Scientists can be important public advocates in environmental issues. But scientific activism can take different forms, and deciding when and how to become an activist can be difficult for people who are trained to understand science as the objective pursuit of truth. This case study explores these issues through the history of the Oxygen Depletion Crisis. Between 1966 and 1970, it appeared that the global oxygen supply might be endangered by pesticides, industrial pollution, or the ongoing combustion of fossil fuels. The science was uncertain, but the potential threat was considerable. One response came from geophysicists Lloyd Berkner and Lauriston Marshall, who quietly initiated a research program and refrained from speaking publicly until the full scope of the crisis was better understood, in a conscious effort to avoid provoking public concern. We label this approach “public reticence.” Ecologist LaMont Cole instead made oxygen depletion a prominent talking point in his Congressional testimony and presentations across the country, so successfully stimulating the public concern that oxygen depletion became one of the multiple environmental anxieties motivating mass action on Earth Day in 1970. While the oxygen depletion crisis had a relatively clear scientific resolution, its legacy for environmental policy is interestingly complicated. This case uses historical perspective to help students to debate on scientific activism, an issue especially relevant today in light of climate change and events like the March for Science on Earth Day, 2017.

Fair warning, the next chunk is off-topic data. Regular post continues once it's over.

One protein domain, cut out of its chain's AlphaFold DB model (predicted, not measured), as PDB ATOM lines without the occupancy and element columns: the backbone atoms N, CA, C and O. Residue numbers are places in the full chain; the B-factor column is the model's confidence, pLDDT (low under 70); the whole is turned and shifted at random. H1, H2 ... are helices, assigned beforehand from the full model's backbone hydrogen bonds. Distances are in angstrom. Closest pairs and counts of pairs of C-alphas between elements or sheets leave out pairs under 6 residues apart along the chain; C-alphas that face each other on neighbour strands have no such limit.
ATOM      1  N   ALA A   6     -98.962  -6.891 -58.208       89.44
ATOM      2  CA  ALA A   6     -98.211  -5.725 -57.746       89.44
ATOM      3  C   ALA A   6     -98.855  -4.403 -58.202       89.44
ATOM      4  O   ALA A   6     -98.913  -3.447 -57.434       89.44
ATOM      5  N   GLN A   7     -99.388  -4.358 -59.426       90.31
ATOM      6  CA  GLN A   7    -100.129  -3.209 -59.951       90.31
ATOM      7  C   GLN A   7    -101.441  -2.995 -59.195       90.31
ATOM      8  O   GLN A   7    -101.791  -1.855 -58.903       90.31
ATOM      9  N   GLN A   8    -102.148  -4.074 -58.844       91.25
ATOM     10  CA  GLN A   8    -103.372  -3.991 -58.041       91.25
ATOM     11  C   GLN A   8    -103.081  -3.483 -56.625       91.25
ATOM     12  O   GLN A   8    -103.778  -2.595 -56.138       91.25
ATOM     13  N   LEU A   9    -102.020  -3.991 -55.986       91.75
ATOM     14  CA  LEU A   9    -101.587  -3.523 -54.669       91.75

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Article Case| December 31 2018
When Should Scientists Become Public Activists? The Oxygen Depletion Crisis
Case Studies in the Environment (2018) 2 (1): 1–6.
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Gabriel Henderson, Roger Turner; When Should Scientists Become Public Activists? The Oxygen Depletion Crisis. Case Studies in the Environment 31 December 2018; 2 (1): 1–6. doi: https://doi.org/10.1525/cse.2018.001396
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